## Wednesday, January 24, 2024

### How do magnets work?

I came across this excerpt from a a christian home schooling book:

which is of course funny in so many ways not at least as the whole process of "seeing" is electromagnetic at its very core and of course most people will have felt electricity at some point in their life. Even historically, this is pretty much how it was discovered by Galvani (using forge' legs) at a time when electricity was about cat skins and amber.

It also brings to mind this quite famous Youtube video that shows Feynman being interviewed by the BBC and first getting somewhat angry about the question how magnets work and then actually goes into a quite deep explanation of what it means to explain something

But how do magnets work? When I look at what my kids are taught in school, it basically boils down to "a magnet is made up of tiny magnets that all align" which if you think about it is actually a non-explanation. Can we do better (using more than layman's physics)? What is it exactly that makes magnets behave like magnets?

I would define magnetism as the force that moving charges feel in an electromagnetic field (the part proportional to the velocity) or said the other way round: The magnetic field is the field that is caused by moving charges. Using this definition, my interpretation of the question about magnets is then why permanent magnets feel this force.  For the permanent magnets, I want to use the "they are made of tiny magnets" line of thought but remove the circularity of the argument by replacing it by "they are made of tiny spins".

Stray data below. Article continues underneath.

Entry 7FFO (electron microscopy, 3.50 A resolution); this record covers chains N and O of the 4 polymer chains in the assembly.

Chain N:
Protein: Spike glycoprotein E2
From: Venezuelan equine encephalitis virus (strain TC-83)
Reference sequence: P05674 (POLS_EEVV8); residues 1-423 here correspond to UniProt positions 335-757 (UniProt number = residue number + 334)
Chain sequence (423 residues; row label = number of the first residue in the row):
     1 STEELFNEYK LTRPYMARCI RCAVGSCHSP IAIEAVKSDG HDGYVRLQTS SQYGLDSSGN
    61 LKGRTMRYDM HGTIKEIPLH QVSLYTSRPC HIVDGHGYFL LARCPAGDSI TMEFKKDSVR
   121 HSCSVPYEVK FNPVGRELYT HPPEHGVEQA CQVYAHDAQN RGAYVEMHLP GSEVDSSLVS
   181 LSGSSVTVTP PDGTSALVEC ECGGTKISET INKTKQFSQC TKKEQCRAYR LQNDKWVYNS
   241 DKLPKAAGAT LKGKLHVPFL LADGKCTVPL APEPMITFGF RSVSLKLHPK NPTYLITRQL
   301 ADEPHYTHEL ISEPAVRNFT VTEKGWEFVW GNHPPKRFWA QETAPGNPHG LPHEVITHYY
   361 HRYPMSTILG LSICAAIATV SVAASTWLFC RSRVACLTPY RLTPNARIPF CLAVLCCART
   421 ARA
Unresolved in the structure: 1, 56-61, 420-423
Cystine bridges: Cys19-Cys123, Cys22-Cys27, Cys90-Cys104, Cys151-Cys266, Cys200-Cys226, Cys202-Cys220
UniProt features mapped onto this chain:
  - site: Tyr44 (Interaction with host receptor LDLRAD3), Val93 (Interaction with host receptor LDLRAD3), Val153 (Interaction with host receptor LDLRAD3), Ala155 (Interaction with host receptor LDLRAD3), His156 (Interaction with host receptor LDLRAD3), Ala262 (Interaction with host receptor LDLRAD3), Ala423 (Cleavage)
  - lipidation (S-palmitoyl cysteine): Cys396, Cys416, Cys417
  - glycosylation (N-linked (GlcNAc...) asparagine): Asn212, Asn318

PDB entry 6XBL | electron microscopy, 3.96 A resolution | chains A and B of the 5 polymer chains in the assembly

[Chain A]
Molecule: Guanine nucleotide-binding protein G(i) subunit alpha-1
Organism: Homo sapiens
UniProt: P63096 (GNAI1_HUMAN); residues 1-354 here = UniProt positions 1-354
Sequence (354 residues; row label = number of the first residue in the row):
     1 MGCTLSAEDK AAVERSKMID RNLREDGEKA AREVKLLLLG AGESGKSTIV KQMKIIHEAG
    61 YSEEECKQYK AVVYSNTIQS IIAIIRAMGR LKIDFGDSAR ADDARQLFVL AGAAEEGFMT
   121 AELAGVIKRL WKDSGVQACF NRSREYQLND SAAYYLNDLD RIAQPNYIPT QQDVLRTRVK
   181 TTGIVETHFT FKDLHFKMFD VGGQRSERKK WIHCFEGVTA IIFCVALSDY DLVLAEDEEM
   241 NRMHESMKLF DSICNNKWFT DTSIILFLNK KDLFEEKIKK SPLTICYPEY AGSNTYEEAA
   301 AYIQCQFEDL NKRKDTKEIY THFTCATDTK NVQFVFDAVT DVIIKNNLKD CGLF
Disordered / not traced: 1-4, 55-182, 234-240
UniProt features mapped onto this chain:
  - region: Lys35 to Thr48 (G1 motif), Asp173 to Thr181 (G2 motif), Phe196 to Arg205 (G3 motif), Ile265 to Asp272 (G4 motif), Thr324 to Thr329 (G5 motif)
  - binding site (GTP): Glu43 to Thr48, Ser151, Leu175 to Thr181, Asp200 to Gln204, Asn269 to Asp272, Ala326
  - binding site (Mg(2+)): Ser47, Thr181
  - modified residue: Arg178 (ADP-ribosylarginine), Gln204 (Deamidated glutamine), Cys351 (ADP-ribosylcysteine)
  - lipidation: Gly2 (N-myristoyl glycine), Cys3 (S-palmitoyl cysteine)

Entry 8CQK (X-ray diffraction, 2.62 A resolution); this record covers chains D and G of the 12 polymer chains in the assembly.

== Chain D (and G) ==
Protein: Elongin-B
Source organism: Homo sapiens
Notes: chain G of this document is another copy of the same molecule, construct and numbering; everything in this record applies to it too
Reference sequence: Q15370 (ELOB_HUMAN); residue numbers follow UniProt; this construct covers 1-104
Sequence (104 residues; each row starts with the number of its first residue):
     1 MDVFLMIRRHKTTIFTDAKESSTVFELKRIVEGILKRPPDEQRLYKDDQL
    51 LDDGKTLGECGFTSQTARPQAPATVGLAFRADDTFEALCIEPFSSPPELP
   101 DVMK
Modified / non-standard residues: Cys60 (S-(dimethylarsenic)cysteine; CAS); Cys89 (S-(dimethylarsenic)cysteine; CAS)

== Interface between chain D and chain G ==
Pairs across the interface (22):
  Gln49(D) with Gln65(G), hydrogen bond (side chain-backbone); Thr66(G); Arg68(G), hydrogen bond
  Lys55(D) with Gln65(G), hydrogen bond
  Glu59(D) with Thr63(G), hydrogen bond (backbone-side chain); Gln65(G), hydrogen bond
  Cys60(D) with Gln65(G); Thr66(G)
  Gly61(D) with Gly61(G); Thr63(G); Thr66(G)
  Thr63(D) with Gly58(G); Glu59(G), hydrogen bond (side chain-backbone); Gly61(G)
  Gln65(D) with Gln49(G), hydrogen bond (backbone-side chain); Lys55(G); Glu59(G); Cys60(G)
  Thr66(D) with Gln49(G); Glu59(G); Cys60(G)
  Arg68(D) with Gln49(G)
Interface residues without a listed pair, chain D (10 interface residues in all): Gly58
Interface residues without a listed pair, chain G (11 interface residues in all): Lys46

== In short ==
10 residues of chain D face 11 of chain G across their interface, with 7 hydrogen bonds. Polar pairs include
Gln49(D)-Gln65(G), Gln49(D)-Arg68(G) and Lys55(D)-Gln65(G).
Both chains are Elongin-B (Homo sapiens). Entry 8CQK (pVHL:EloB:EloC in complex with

This transforms the question to "Why do the elementary particles that make up matter feel the same force as moving charges even if they are not moving?".

And this question has an answer: Because they are Dirac particles! At small energies, the Dirac equation reduces to the Pauli equation which involves the term (thanks to minimal coupling)
$$(\vec\sigma\cdot(\vec p+q\vec A)^2$$
and when you expand the square that contains (in Coulomb gauge)
$$(\vec\sigma\cdot \vec p)(\vec\sigma\cdot q\vec A)= q\vec A\cdot\vec p + (\vec p\times q\vec A)\cdot\vec\sigma$$
Here, the first term is the one responsible for the interaction of the magnetic field and moving charges while the second one couples $$\nabla\times\vec A$$ to the operator $$\vec\sigma$$, i.e. the spin. And since you need to have both terms, this links the force on moving charges to this property we call spin. If you like, the fact that the g-factor is not vanishing is the core of the explanation how magnets work.

And if you want, you can add spin-statistics which then implies the full "stability of matter" story in the end is responsible that you can from macroscopic objects out of Dirac particles that can be magnets.

#### 1 comment:

Anonymous said...

Oh dear, that excerpt is really so ridiculous. Are you sure it's real?